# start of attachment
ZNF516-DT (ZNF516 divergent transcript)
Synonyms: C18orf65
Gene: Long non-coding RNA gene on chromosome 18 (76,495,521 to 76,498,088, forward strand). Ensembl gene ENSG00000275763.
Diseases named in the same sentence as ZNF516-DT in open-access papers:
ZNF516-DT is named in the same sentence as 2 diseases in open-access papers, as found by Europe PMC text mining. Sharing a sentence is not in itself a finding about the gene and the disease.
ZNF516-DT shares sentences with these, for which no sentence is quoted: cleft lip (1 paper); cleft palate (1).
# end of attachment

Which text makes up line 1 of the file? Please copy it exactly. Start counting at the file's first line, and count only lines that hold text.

ZNF516-DT (ZNF516 divergent transcript)